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Long-Run Labor Market Effects of Japanese American Internment during World War II on Working-Age Male Internees

  • Aimee Chin

    (University of Houston)

In 1942, all Japanese were evacuated from the West Coast and incarcerated in internment camps. To investigate the long-run economic consequences of this historic episode, I exploit the fact that Hawaiian Japanese were not subject to mass internment. I find that the labor market withdrawal induced by the internment reduced the annual earnings of males by as much as 9%13% 25 years afterward. This is consistent with the predictions of an economic model that equates the labor market withdrawal induced by the internment with a loss of civilian labor market experience or a loss of advantageous job matches.

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File URL: http://dx.doi.org/10.1086/430285
File Function: main text
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Article provided by University of Chicago Press in its journal Journal of Labor Economics.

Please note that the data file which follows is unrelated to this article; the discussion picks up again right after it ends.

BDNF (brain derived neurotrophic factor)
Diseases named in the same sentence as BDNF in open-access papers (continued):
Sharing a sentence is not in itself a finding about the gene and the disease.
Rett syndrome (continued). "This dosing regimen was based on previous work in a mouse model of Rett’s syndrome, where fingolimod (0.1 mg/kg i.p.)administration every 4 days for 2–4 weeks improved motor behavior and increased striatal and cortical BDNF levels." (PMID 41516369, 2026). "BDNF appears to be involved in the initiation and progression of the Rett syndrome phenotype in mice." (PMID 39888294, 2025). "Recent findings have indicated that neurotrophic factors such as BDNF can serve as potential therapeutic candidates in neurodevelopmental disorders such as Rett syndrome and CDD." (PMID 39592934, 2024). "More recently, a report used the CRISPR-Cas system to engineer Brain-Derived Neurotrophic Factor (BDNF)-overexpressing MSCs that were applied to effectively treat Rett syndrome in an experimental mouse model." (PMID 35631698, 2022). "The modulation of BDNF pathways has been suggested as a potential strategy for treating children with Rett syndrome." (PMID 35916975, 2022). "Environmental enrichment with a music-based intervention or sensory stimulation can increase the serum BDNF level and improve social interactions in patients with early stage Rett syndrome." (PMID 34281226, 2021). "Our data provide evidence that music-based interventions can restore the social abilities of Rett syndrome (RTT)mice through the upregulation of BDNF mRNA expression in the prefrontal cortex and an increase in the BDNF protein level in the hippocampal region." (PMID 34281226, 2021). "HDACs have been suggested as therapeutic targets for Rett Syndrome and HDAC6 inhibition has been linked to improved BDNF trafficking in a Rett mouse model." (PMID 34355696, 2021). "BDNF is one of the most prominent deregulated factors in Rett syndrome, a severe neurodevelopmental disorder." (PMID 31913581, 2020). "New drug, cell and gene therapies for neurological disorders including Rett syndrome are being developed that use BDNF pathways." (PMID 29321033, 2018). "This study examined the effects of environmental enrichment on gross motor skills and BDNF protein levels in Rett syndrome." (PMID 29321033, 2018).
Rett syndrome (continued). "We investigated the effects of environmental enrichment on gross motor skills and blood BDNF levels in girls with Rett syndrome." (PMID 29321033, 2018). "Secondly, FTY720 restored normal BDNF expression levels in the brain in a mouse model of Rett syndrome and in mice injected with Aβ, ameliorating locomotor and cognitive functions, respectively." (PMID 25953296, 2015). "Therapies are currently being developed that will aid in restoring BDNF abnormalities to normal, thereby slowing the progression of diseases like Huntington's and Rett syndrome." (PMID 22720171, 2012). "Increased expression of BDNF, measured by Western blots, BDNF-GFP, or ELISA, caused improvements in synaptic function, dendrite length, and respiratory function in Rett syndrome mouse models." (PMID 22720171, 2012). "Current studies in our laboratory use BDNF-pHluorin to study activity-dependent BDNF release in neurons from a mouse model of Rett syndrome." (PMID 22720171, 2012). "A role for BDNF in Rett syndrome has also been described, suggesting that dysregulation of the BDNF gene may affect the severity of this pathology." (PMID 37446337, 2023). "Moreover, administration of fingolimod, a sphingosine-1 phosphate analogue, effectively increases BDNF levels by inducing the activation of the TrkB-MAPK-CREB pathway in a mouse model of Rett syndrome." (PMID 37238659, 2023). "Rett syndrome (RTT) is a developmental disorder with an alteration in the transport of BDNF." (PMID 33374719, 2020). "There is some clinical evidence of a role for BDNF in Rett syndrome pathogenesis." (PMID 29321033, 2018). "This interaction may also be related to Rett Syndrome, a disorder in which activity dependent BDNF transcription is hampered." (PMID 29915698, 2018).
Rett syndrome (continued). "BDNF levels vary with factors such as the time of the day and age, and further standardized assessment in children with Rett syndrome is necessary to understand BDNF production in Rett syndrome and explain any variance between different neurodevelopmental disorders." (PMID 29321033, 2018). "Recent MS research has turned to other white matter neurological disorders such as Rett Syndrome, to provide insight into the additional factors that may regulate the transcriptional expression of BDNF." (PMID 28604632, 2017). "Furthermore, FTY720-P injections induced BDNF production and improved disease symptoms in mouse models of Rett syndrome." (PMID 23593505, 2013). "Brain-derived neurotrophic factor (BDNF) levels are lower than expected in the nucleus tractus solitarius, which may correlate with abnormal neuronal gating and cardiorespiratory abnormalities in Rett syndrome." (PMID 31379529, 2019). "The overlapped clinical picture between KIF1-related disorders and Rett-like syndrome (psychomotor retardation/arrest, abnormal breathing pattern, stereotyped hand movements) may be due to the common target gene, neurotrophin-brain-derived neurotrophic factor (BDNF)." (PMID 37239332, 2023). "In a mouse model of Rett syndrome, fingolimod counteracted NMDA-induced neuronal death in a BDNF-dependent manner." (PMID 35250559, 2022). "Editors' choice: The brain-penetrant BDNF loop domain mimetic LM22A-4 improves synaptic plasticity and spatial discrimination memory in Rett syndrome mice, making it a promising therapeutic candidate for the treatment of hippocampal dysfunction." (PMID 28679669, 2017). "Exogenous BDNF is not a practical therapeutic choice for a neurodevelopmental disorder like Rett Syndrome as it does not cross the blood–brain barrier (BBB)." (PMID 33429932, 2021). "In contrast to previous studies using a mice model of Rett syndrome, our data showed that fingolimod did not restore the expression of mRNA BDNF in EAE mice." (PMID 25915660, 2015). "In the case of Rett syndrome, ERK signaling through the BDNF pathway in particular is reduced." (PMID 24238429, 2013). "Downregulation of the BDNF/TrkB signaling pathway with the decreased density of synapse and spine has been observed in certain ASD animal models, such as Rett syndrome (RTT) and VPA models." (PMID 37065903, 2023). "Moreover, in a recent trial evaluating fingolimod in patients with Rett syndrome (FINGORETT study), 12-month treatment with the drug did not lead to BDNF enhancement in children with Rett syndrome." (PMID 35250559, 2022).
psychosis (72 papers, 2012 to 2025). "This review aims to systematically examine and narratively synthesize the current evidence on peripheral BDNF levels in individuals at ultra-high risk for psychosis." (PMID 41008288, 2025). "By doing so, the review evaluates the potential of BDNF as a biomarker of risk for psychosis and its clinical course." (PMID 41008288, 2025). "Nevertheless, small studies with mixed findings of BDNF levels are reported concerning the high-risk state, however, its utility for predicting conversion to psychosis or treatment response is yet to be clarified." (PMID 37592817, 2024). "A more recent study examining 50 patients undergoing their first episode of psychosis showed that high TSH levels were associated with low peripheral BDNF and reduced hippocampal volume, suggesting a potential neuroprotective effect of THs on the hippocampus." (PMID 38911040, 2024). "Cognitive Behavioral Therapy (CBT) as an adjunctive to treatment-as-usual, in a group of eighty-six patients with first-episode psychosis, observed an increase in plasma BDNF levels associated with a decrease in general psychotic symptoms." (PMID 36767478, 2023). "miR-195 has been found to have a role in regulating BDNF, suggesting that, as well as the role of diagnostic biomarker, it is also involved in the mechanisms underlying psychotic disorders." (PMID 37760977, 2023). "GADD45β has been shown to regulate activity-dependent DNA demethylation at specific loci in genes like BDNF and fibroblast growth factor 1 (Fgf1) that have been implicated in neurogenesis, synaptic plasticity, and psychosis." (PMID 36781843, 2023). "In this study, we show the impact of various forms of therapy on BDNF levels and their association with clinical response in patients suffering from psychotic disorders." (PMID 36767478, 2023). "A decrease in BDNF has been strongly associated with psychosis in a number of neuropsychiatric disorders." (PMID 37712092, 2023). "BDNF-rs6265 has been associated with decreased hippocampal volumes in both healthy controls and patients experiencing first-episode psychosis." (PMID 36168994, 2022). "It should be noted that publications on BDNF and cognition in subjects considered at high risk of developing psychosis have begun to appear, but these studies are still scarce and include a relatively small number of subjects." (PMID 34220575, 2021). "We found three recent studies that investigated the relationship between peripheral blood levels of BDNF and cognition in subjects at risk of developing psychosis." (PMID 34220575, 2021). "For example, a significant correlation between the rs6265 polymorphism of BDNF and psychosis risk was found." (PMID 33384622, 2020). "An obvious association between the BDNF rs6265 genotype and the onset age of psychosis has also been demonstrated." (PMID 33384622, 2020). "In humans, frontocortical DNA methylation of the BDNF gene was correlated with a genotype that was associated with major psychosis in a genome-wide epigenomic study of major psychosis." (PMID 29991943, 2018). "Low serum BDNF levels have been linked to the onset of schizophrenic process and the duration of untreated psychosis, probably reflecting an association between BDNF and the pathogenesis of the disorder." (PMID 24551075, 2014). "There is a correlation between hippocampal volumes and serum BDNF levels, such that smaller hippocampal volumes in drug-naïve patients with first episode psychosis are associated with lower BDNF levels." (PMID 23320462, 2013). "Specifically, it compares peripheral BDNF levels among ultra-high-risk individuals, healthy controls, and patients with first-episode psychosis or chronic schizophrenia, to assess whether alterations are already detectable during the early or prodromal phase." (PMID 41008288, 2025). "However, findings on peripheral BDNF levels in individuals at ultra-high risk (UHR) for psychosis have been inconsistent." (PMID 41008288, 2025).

Volume (Year): 23 (2005)
Issue (Month): 3 (July)
Pages: 491-526

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Handle: RePEc:ucp:jlabec:v:23:y:2005:i:3:p:491-526
Contact details of provider: Web page: http://www.journals.uchicago.edu/JOLE/

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  1. Alan B. Krueger & Joshua D. Angrist, 1989. "Why do World War II Veterans Earn More Than Nonveterans?," NBER Working Papers 2991, National Bureau of Economic Research, Inc.
  2. Angrist, Joshua D, 1990. "Lifetime Earnings and the Vietnam Era Draft Lottery: Evidence from Social Security Administrative Records: Errata," American Economic Review, American Economic Association, vol. 80(5), pages 1284-86, December.
  3. Angrist, Joshua D, 1990. "Lifetime Earnings and the Vietnam Era Draft Lottery: Evidence from Social Security Administrative Records," American Economic Review, American Economic Association, vol. 80(3), pages 313-36, June.
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